Edited by András Koltay and Paul Wragg
Chapter 10: What newsworthiness means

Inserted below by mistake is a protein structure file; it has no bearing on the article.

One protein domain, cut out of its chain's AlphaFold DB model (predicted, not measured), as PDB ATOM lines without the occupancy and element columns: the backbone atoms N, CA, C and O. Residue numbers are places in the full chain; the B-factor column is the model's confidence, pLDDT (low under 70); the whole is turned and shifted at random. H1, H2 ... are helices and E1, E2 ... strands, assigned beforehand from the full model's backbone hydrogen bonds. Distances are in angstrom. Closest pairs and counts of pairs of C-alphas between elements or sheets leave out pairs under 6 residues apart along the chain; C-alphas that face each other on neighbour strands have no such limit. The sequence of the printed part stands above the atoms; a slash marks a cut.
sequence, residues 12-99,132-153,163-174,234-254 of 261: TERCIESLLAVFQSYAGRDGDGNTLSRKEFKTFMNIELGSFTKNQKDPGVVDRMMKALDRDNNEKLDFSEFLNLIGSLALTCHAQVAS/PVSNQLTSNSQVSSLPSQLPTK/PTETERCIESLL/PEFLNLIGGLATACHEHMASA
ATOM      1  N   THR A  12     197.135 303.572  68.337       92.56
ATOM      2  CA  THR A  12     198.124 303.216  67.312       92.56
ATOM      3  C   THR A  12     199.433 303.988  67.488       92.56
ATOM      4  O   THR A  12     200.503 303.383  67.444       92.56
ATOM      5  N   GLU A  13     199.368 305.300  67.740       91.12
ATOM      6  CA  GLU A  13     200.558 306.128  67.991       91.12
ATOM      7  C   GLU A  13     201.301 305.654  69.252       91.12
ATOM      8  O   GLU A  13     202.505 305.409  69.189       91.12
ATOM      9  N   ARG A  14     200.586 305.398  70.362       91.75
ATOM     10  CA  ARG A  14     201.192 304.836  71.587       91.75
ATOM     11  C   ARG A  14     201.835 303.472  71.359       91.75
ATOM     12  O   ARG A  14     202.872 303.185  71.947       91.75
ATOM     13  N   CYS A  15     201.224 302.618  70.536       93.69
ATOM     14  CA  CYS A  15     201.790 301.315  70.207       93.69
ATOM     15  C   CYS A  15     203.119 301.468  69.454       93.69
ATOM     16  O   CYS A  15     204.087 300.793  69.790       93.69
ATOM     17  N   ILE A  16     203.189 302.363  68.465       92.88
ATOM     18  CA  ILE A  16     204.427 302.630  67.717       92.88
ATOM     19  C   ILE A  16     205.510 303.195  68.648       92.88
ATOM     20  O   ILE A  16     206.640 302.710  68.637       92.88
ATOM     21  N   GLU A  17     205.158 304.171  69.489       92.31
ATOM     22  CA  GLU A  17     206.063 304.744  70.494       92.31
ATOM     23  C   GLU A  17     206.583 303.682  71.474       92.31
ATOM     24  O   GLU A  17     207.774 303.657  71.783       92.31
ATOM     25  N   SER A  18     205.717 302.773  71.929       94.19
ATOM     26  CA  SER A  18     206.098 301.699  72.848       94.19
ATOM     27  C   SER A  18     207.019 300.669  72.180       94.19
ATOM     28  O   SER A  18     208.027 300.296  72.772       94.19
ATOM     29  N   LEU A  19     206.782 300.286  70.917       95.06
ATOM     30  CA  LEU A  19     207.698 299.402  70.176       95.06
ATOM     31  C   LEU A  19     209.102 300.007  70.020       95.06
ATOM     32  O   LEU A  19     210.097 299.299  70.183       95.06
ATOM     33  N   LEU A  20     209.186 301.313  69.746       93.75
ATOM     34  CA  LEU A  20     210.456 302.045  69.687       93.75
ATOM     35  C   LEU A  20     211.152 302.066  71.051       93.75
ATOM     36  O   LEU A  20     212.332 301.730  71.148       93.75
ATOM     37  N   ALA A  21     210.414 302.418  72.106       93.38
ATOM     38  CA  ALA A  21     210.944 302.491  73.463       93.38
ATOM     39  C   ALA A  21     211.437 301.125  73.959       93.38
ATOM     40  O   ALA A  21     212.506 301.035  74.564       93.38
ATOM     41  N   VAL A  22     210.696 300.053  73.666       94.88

Journalists make news decisions daily in newsrooms around the world – and most of the resulting articles are decidedly newsworthy. Occasionally, however, accurate information revealed by media oversteps bounds to invade an individual’s privacy. In the United States, a newsworthy story – one that has some popular appeal but is not ‘morbid and sensational prying for its own sake’ – will trump an individual’s privacy interests. But the ‘morbid and sensational prying’ language means that even in the United States those whose personal information is revealed can bring a successful invasion of privacy claim. This entry explores court decisions regarding newsworthiness in the United States and compares them with related decisions elsewhere.
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